What this does is it puts any note in the melody in context both chromatically and diatonically. I am never at any point thinking about chords or the changes. I'm just thinking about the melody.

At this point in my development, I am trying to NOT look at sheet music notation at all and just learn a melody by listening. I'm not too concerned if what I'm playing is exactly the tune or not. All I'm trying to do is approximate it and then continually get closer and closer to it. If I don't get close to it and accidentally write a new melody by mistake then that's fine too. Once I have the melody it's always fun to try and play that melody in different keys (all 12 keys) and in different places on the neck using different fingerings.

I use the Amazing Slow Downer app to slow down the song as slow as necessary so that I can hear the notes. Then I try and find those notes on the instrument.  Just take it note by note, phrase by phrase until it falls into place.

I don't really believe in genres or labels or styles of music.  When I'm playing my mandolin, banjo or baritone uke the only genre of music is the genre of me making music on my instrument at that moment. So if I'm learning a Greek tune I might notice similarities to an Appalachian tune. I try to make sense of the tune's structure and phrasing in some way. When you take a tune in D and play it in a different key such as G, for example, you might notice similarities to another tune in G that you didn't notice before. There are many more similarities in music than there are differences, especially at the individual level of making sounds on your instrument of choice.

Does that help?


Humble Baritonics
8:09 PM
Lanny -- I thank you you for your time in responding to my inquiry. I have been periodically attempting the do of the same things that you speak of to a lesser degree. My time is limited quite a bit by work but I play each day and work on picking up melodies when inspired. I think that the diatonic dulcimer since there are no "wrong notes" may be a way to work on the process that you speak of, rive and dix, for example.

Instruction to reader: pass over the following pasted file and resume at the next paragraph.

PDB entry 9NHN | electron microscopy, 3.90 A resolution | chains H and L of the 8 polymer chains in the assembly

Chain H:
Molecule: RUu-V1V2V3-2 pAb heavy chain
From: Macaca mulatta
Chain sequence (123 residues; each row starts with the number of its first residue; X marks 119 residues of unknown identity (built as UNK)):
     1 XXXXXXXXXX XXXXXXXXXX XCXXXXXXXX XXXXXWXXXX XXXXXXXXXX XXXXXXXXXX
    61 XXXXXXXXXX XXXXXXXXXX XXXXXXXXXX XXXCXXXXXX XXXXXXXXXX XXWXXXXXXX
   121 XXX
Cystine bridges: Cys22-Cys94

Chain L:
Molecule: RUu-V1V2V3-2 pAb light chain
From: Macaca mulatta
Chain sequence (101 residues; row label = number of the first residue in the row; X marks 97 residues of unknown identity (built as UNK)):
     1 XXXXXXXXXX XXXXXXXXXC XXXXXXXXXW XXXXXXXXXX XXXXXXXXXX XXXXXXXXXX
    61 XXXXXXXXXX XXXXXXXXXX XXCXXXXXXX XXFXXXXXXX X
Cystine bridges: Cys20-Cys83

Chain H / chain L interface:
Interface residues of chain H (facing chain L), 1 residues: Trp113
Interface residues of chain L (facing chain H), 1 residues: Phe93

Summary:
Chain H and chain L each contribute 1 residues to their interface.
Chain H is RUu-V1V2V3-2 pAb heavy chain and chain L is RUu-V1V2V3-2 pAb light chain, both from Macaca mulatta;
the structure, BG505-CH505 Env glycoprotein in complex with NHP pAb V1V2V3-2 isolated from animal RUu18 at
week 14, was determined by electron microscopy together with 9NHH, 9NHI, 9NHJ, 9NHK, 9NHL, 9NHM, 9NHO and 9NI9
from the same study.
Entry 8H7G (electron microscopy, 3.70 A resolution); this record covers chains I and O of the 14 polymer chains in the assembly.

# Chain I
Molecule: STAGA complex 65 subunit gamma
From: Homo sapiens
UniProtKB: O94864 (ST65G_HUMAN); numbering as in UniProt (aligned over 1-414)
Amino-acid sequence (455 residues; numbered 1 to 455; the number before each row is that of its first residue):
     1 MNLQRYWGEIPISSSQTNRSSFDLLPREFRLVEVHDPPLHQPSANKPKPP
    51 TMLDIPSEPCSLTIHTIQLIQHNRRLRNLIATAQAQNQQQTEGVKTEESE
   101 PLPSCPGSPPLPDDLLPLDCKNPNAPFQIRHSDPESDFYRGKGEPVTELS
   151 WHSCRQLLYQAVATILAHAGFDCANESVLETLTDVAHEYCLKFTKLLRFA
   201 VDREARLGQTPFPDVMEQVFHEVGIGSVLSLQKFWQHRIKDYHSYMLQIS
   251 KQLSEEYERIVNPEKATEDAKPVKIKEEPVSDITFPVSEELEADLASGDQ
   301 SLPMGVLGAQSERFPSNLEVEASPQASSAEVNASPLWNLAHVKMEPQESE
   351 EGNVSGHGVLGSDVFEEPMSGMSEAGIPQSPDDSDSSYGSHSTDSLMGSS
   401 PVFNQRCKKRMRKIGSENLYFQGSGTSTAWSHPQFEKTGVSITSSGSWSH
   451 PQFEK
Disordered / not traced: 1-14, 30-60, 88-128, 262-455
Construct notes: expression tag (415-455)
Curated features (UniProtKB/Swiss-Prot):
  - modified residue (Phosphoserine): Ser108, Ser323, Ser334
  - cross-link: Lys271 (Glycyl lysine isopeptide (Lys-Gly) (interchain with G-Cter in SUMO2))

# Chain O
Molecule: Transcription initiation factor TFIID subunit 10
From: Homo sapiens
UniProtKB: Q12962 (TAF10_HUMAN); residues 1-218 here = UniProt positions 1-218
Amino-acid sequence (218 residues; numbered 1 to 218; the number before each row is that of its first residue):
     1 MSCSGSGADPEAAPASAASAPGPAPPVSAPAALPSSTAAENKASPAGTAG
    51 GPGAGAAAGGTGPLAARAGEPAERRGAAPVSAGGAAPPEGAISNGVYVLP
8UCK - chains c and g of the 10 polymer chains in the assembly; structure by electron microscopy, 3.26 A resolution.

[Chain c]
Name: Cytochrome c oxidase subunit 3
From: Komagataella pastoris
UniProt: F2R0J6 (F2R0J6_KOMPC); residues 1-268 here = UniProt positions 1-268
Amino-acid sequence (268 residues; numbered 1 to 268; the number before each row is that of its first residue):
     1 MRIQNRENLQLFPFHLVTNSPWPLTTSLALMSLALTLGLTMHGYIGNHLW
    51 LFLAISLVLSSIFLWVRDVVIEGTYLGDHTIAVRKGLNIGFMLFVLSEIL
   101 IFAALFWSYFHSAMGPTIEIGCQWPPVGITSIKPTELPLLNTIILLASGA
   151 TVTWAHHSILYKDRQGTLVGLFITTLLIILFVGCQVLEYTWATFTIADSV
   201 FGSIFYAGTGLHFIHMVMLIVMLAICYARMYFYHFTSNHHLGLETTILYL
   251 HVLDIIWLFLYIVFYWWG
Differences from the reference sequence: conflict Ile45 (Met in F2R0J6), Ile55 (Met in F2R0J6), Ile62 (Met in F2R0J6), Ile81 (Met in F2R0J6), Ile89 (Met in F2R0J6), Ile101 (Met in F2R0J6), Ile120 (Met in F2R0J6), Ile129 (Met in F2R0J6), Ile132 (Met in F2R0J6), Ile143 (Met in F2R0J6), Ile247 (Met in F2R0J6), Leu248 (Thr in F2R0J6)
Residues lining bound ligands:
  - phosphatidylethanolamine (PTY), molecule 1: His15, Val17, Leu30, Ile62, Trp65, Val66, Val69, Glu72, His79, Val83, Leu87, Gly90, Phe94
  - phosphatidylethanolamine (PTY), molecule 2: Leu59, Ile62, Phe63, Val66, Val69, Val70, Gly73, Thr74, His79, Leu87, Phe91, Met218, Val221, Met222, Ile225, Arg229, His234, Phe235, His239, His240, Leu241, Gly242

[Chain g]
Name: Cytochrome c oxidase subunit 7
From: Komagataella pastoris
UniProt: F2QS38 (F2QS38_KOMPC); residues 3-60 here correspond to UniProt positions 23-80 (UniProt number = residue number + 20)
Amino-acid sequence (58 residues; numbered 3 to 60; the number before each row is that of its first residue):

One of the things that I like most about doing a blog on specific instrument, such as the less common, baritone ukulele is that I find a very wide range of music. I post all genres, multiple skill levels, and anything that may support or spark interest. To me, blogging is a fairly solitary experience and it's original purpose was to act as a "binder" for me to save and share the knowledge that I come across.

Jeff / Humble Baritonics.
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Matt Daniels || You Shook Me All Night Long (AC/DC Cover)

I have watched Matt in the past since I have tried to stay mainly DoGBonE tuned and leaving the GCEA tuning for the numerous other websites. I just had to post this one...

Storm Greenwood || It Don't Matter Anymore

Thursday, January 21, 2016

Monday, January 4, 2016

Friday, January 1, 2016

James Hill || Tutorials

James Hill is one of the best ukulele players in the world. When he has tutorials to share you can count on getting something that you'll find useful in your playing.

The G6 Chord is D6 on the Bari

The Hardest Ukulele Chord to Play and How to Simplify It (Fmaj7 is a Cmaj7 on the Bari)

Les Stansell || The Chorus of the Bells (clawhammer style)

Mark Kailana Nelson || Favorite Fingerstyle Solos for Ukulele

Favorite Fingerstyle Solos for Ukulele

Comments from the Elderly Music site...

Book/CD set. 33 fingerstyle solos for the ukulele. The music stretches across several styles, including Hawaiian, ragtime, bossa nova, and classical. The solos progress in difficulty, and tips on technique are included along the way. More advanced arrangements introduce chord inversions and different rhythmic approaches for the right hand. Transposition charts are included for baritone ukulele. Note/tab. Intermediate/advanced. 92 pp.

Rob MacKillop || The Bach Duet Book

The Bach Uke Book

Book/CD set. Twenty duets for two ukuleles or ukulele and guitar. The first part in the duet can be played on either soprano, concert or tenor ukulele, and the second part on either baritone ukulele or guitar. Beautiful arrangements of many of Bach's most popular pieces. Some simple, some complex, but most are of intermediate difficulty. The CD contains beautiful performances by ukulele maestro, Rob MacKillop, and historical guitar specialist, Gordon Ferries. "Sheep May Safely Graze," "Minuet in G," "Sleepers Awake," "Jesu, Joy of Man's Desiring," more. Intermediate. 44 pp.

Bruce Emery || Baritone Ukulele Christmas Carols

Bruce Emery has written several "Skeptical Guitarist" books with hit own special talents, wit and humor. I had the pleasure of talking to him early along when he was creating his baritone ukulele book, Baritone Uke from Scratch.

Now he has a new Christmas book that I missed before the holidays...

Baritone Ukulele Christmas Carols (Plain & Fancy)

Melodies, harmonies, chords and lyrics to 18 traditional seasonal songs. Sing them, strum them or fingerpick them, with several levels of difficulty from which to choose. Free audio online. 60 pp.
Baritone Ukulele Christmas Carols - Plain & Fancy

Glen & Linda || What Are You Doing New Year's Eve? (Jazz Lesson)

Sung by Linda Dathe. Glen Rose breaks down the jazz changes on this Frank Loesser tune. Jazz chord pattern lesson from  For a free chord chart with the patterns explained ask for one via the web site.

Christmas Chestnuts Jazz (bari tuned low G)